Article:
Top Causes of Disabling Injuries in Children
Children’s most common disabling injuries arise from traffic accidents, drowning, suffocation, poisoning, falls, and burns. According to the Center for Disease Control (CDC), injuries lead to the hospitalization of an estimated 9.21 million children in the U.S. every year.
It only takes a momentary lapse in concentration for a child to accidentally fall or ingest poisonous substances. Preventative measures go a long way towards curtailing disabling injuries in toddlers and teens. Parents need to train their children on safety measures. They also need to create a safe home environment for their children.
The Leading Causes of Disabling Injuries in Children
A joint report by the United Nations Children’s Fund (UNICEF) and the World Health Organization (WHO) indicates that traffic crashes kill 260,000 children every year and leave 10 million others injured. The report also states that traffic accidents are the leading cause of disabling injuries among children.
Failure to use the correct child’s car seat and restraints can cause a disabling injury to a child in the event of a motor vehicle accident. Apart from motor vehicle crashes, children are at risk of suffering injuries from their bikes.
The National Center for Injury Prevention and Control (NCIPC) found that 66% of all serious injuries and deaths in infants occur due to suffocation. Many infants lose their lives every year as a result of sleeping in the wrong positions. A 17-year analysis of infant deaths caused by suffocation found many kids suffocate after getting wedged between the bed frames or wall and the sleeping mattresses.
Unsafe sleeping positions are responsible for countless suffocation deaths in children. Adopting safe sleeping practices may help prevent many suffocation-related infant deaths.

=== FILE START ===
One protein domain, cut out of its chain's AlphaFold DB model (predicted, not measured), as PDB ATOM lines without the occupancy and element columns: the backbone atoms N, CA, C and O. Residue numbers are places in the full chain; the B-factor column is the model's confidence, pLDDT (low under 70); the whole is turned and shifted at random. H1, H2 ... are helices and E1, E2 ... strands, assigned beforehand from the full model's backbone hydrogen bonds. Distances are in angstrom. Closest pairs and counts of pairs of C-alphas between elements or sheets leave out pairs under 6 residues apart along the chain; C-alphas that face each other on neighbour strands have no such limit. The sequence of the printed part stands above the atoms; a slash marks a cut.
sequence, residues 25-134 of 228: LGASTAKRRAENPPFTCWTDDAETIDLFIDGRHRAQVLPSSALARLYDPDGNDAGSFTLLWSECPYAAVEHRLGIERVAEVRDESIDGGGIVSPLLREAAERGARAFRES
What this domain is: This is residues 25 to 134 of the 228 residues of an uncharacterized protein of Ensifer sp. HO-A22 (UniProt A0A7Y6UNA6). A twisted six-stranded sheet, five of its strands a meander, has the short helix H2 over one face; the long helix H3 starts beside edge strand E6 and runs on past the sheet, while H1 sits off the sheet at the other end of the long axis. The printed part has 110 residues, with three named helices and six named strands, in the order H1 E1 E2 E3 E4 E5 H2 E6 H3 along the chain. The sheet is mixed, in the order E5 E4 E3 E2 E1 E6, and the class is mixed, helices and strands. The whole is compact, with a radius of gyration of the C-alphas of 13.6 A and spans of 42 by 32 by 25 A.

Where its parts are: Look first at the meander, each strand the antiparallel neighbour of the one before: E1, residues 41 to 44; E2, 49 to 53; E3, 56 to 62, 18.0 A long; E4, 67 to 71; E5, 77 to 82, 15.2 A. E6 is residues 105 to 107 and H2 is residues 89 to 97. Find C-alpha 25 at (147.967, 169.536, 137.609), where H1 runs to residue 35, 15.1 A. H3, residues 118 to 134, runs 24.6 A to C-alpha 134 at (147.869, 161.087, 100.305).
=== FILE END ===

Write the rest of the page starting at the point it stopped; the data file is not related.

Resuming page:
Every year in the U.S., an estimated 2.8 million children get treated for non-fatal falls. Falls often lead to broken bones, teeth, and other severe injuries in children. The most common causes of fall injuries in children are playgrounds, windows, baby cots, baby walkers, slippery bathtubs, stairs, and cluttered walkways.
Parents have the right to file a personal injury claim on the child’s behalf, especially if the fall incident happened due to someone else’s negligence. The parent (or parent’s attorney) can negotiate a settlement with the at-fault party or at-fault party’s insurer on the child’s behalf. Some states require the parent to obtain court approval before settling the child’s claim.
The UNICEF/WHO study found that drowning causes the death of over 175,000 children per year. According to the study, nearly 3 million kids experience a drowning incident every year. Because of brain damage that a drowning incident may cause, non-fatal drowning has the highest risk of causing long-term health and economic effects to the survivors than any other injury.
Many swimming pools don’t have fences and self-closing gates for protecting the young ones. Children, especially those below the age of three years, are at risk of drowning in pools, bathtubs, and natural water bodies like ponds and lakes. Lack of supervision as these kids play in swimming pools or near water bodies is a real injury threat.
Burns and Fires
About 96,000 children die, and thousands of others suffer severe injuries due to fire-related burns. Keeping matches and any other flammable materials away from children can help minimize incidents of fire. Installing smoke alarms and detectors can also go a long way in preventing fires. Parents should train their kids on how to react and respond to smoke alarms.
Poisoning poses a grave danger to young children, especially toddlers. Kids will unknowingly ingest poisonous substances in and around the home. These harmful substances may be as mild as shampoos or as deadly as pesticides. Labelling any toxic substances and keeping them out of children’s reach can help prevent poisoning. Learning poisoning first-aid measures can also minimize the risk of catastrophic injuries and fatalities in the event of unintended poisoning.